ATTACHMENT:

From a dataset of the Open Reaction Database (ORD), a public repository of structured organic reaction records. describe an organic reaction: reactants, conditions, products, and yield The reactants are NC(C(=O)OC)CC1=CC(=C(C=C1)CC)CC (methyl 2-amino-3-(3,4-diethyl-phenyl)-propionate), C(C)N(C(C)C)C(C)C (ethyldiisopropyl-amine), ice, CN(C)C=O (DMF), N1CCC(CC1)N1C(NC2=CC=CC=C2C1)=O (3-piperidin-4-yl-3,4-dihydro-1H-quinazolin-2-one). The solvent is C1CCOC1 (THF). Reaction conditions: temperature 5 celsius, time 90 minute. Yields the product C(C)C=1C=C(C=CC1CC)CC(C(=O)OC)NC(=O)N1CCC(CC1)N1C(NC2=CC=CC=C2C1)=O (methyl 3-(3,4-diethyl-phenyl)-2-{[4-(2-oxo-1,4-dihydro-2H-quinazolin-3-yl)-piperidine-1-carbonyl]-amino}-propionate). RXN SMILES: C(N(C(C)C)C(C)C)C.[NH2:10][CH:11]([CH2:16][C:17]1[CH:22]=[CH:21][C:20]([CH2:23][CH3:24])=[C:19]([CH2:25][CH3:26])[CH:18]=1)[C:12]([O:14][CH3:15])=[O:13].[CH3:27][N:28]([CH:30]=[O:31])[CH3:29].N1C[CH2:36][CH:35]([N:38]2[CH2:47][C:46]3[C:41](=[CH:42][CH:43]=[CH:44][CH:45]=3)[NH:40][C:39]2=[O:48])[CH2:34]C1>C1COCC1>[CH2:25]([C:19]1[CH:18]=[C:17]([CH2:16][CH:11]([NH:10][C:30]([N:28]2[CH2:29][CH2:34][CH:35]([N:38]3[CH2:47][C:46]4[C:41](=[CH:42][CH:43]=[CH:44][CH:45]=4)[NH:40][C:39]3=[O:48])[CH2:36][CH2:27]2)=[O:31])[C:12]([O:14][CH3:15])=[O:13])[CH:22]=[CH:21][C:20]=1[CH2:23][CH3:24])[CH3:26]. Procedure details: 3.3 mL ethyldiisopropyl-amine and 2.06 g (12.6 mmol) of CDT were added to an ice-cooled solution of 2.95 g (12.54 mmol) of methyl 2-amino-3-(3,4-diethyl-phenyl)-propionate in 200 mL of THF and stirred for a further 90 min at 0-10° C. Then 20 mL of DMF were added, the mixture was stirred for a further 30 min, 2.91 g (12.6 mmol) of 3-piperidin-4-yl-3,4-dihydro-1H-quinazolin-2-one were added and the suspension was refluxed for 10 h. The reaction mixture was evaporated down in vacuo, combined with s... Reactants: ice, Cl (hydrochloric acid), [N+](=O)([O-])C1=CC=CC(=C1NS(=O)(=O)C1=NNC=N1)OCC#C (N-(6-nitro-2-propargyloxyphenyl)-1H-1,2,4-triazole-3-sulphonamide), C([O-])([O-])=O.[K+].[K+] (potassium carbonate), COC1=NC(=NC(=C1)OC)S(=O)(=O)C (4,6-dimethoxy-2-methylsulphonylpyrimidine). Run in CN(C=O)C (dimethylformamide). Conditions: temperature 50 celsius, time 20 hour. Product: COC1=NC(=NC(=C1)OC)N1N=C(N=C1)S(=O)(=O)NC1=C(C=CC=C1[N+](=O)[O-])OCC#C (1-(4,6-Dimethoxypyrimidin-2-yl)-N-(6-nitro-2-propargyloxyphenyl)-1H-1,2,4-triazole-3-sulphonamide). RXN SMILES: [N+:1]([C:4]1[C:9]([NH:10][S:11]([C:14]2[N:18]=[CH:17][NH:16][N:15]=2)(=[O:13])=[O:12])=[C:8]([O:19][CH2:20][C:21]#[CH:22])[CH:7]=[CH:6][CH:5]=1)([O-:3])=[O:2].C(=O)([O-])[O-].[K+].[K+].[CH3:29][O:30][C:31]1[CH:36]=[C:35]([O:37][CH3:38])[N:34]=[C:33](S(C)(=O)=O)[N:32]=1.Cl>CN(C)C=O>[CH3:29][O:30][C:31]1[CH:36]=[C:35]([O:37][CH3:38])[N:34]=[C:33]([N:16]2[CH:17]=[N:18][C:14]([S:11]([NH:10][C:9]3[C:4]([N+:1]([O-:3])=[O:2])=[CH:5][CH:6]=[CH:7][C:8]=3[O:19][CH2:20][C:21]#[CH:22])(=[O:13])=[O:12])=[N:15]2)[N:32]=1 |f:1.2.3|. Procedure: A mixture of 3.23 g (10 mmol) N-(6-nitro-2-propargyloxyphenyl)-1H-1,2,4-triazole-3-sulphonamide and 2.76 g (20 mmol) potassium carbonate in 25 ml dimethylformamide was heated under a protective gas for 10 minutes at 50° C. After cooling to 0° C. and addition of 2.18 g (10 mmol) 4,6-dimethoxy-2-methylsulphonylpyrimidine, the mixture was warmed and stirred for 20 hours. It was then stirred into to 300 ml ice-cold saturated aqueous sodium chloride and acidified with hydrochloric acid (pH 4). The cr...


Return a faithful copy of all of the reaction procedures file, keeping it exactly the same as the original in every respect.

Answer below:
From a dataset of the Open Reaction Database (ORD), a public repository of structured organic reaction records. describe an organic reaction: reactants, conditions, products, and yield The reactants are NC(C(=O)OC)CC1=CC(=C(C=C1)CC)CC (methyl 2-amino-3-(3,4-diethyl-phenyl)-propionate), C(C)N(C(C)C)C(C)C (ethyldiisopropyl-amine), ice, CN(C)C=O (DMF), N1CCC(CC1)N1C(NC2=CC=CC=C2C1)=O (3-piperidin-4-yl-3,4-dihydro-1H-quinazolin-2-one). The solvent is C1CCOC1 (THF). Reaction conditions: temperature 5 celsius, time 90 minute. Yields the product C(C)C=1C=C(C=CC1CC)CC(C(=O)OC)NC(=O)N1CCC(CC1)N1C(NC2=CC=CC=C2C1)=O (methyl 3-(3,4-diethyl-phenyl)-2-{[4-(2-oxo-1,4-dihydro-2H-quinazolin-3-yl)-piperidine-1-carbonyl]-amino}-propionate). RXN SMILES: C(N(C(C)C)C(C)C)C.[NH2:10][CH:11]([CH2:16][C:17]1[CH:22]=[CH:21][C:20]([CH2:23][CH3:24])=[C:19]([CH2:25][CH3:26])[CH:18]=1)[C:12]([O:14][CH3:15])=[O:13].[CH3:27][N:28]([CH:30]=[O:31])[CH3:29].N1C[CH2:36][CH:35]([N:38]2[CH2:47][C:46]3[C:41](=[CH:42][CH:43]=[CH:44][CH:45]=3)[NH:40][C:39]2=[O:48])[CH2:34]C1>C1COCC1>[CH2:25]([C:19]1[CH:18]=[C:17]([CH2:16][CH:11]([NH:10][C:30]([N:28]2[CH2:29][CH2:34][CH:35]([N:38]3[CH2:47][C:46]4[C:41](=[CH:42][CH:43]=[CH:44][CH:45]=4)[NH:40][C:39]3=[O:48])[CH2:36][CH2:27]2)=[O:31])[C:12]([O:14][CH3:15])=[O:13])[CH:22]=[CH:21][C:20]=1[CH2:23][CH3:24])[CH3:26]. Procedure details: 3.3 mL ethyldiisopropyl-amine and 2.06 g (12.6 mmol) of CDT were added to an ice-cooled solution of 2.95 g (12.54 mmol) of methyl 2-amino-3-(3,4-diethyl-phenyl)-propionate in 200 mL of THF and stirred for a further 90 min at 0-10° C. Then 20 mL of DMF were added, the mixture was stirred for a further 30 min, 2.91 g (12.6 mmol) of 3-piperidin-4-yl-3,4-dihydro-1H-quinazolin-2-one were added and the suspension was refluxed for 10 h. The reaction mixture was evaporated down in vacuo, combined with s... Reactants: ice, Cl (hydrochloric acid), [N+](=O)([O-])C1=CC=CC(=C1NS(=O)(=O)C1=NNC=N1)OCC#C (N-(6-nitro-2-propargyloxyphenyl)-1H-1,2,4-triazole-3-sulphonamide), C([O-])([O-])=O.[K+].[K+] (potassium carbonate), COC1=NC(=NC(=C1)OC)S(=O)(=O)C (4,6-dimethoxy-2-methylsulphonylpyrimidine). Run in CN(C=O)C (dimethylformamide). Conditions: temperature 50 celsius, time 20 hour. Product: COC1=NC(=NC(=C1)OC)N1N=C(N=C1)S(=O)(=O)NC1=C(C=CC=C1[N+](=O)[O-])OCC#C (1-(4,6-Dimethoxypyrimidin-2-yl)-N-(6-nitro-2-propargyloxyphenyl)-1H-1,2,4-triazole-3-sulphonamide). RXN SMILES: [N+:1]([C:4]1[C:9]([NH:10][S:11]([C:14]2[N:18]=[CH:17][NH:16][N:15]=2)(=[O:13])=[O:12])=[C:8]([O:19][CH2:20][C:21]#[CH:22])[CH:7]=[CH:6][CH:5]=1)([O-:3])=[O:2].C(=O)([O-])[O-].[K+].[K+].[CH3:29][O:30][C:31]1[CH:36]=[C:35]([O:37][CH3:38])[N:34]=[C:33](S(C)(=O)=O)[N:32]=1.Cl>CN(C)C=O>[CH3:29][O:30][C:31]1[CH:36]=[C:35]([O:37][CH3:38])[N:34]=[C:33]([N:16]2[CH:17]=[N:18][C:14]([S:11]([NH:10][C:9]3[C:4]([N+:1]([O-:3])=[O:2])=[CH:5][CH:6]=[CH:7][C:8]=3[O:19][CH2:20][C:21]#[CH:22])(=[O:13])=[O:12])=[N:15]2)[N:32]=1 |f:1.2.3|. Procedure: A mixture of 3.23 g (10 mmol) N-(6-nitro-2-propargyloxyphenyl)-1H-1,2,4-triazole-3-sulphonamide and 2.76 g (20 mmol) potassium carbonate in 25 ml dimethylformamide was heated under a protective gas for 10 minutes at 50° C. After cooling to 0° C. and addition of 2.18 g (10 mmol) 4,6-dimethoxy-2-methylsulphonylpyrimidine, the mixture was warmed and stirred for 20 hours. It was then stirred into to 300 ml ice-cold saturated aqueous sodium chloride and acidified with hydrochloric acid (pH 4). The cr...